Well, Jhangir was not an actor at all. He’d never acted before. He was working six and a half days a week at the restaurant that’s in the movie.
Did you find him in the restaurant?
Yeah, he was stocking–there’s a shot in the movie where he’s stocking bottles in a silver cabinet. We had just lost one of our actors, the friend character for Venkatesh, and we were just having a drink trying to figure out what we were going to do. And Kate, the producer, was watching Jhangir stock this cooler, and they made eye contact and she said, “I think this kid is really interesting.” He was actually managing the restaurant. He’s 11 years old but he was telling all these 40-year-olds what to do. Xavier, who was our location manager, owned the restaurant, and he said, “Oh, this kid’s amazing.” We did a screen test and it was immediately apparent that he and Venkatesh had this great chemistry. You can’t even imagine the film without him being in it.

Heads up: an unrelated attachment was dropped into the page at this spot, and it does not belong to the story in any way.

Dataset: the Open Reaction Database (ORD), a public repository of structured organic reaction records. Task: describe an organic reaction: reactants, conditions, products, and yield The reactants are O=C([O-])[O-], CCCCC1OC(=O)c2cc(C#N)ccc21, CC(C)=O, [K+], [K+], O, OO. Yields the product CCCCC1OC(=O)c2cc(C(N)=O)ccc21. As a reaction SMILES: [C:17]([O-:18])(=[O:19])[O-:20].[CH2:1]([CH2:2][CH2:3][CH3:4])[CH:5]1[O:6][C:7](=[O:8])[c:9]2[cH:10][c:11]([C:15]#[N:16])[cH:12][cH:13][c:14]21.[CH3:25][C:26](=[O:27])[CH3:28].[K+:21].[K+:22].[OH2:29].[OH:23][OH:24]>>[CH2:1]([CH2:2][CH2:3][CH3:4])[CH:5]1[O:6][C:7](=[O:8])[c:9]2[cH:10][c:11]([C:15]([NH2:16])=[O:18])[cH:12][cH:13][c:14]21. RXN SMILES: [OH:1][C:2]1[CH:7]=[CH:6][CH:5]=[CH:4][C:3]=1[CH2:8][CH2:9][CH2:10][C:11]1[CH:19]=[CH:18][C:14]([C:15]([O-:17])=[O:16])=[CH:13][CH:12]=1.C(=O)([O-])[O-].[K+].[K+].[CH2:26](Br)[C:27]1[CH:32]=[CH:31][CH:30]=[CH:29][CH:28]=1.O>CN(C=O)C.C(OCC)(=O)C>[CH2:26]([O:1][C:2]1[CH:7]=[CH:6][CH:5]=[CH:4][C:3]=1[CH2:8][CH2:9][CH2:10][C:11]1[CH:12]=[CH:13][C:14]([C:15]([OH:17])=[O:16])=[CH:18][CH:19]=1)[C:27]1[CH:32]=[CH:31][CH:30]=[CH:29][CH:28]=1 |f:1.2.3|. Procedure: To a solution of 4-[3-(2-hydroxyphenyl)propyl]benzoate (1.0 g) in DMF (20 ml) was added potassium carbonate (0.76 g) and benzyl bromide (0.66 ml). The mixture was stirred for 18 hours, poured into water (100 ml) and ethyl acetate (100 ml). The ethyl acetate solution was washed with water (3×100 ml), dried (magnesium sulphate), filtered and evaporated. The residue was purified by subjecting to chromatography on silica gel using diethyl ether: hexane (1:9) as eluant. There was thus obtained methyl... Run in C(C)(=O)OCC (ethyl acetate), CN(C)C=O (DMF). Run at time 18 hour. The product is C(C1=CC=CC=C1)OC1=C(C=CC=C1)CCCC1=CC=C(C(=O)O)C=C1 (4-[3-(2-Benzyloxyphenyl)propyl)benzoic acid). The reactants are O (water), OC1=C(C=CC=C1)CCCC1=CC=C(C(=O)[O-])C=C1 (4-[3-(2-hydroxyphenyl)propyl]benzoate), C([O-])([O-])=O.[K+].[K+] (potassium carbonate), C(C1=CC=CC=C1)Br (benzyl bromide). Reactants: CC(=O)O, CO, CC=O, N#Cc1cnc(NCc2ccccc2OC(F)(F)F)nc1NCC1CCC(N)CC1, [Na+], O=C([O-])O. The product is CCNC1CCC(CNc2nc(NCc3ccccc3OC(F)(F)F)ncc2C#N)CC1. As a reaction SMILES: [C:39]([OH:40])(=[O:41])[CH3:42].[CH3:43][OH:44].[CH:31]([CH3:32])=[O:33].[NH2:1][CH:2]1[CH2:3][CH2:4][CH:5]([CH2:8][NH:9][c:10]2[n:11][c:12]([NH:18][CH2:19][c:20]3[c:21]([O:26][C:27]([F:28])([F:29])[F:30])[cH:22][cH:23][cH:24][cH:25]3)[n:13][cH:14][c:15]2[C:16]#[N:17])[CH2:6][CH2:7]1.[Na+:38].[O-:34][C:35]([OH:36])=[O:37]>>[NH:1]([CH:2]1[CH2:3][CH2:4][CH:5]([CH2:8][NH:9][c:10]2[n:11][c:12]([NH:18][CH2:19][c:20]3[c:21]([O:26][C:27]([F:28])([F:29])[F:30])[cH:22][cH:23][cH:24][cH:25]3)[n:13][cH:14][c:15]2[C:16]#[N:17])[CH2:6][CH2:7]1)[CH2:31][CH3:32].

Are there similarities between shooting a documentary and using amateur or nonactors?
I was attracted to things feeling very real. And the thing that I think I brought over from documentary is that I did extensive interviews with all the actors before we shot, and I was able then to take those interviews and incorporate stories from their real lives into the structure of the film. We became friends with all the people in the movie, so it wasn’t a very rigid thing, but it was direct in the sense that I needed to know this information in order to shape their character for the film.
What kind of information?